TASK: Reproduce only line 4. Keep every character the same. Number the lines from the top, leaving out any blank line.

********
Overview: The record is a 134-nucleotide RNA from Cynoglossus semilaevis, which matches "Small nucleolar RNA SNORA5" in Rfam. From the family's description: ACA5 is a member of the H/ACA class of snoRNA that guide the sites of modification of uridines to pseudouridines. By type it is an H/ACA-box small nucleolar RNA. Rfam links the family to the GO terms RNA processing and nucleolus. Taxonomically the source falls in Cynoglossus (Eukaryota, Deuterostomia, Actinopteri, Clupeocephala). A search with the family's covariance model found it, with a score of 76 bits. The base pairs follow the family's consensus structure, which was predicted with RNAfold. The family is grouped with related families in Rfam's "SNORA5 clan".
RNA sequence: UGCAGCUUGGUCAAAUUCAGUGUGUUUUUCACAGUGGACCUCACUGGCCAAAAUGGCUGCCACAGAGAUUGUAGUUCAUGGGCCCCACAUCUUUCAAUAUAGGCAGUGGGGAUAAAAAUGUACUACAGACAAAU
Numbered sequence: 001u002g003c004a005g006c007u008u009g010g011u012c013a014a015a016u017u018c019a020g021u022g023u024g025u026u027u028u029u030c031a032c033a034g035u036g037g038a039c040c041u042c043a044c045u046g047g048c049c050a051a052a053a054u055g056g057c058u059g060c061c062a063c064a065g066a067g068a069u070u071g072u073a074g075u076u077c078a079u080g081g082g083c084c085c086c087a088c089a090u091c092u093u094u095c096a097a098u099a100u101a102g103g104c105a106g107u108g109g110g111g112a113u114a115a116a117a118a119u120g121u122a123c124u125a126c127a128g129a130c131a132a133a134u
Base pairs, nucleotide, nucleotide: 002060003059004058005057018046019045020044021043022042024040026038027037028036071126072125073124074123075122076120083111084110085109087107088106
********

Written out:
Base pairs, nucleotide, nucleotide: 002060003059004058005057018046019045020044021043022042024040026038027037028036071126072125073124074123075122076120083111084110085109087107088106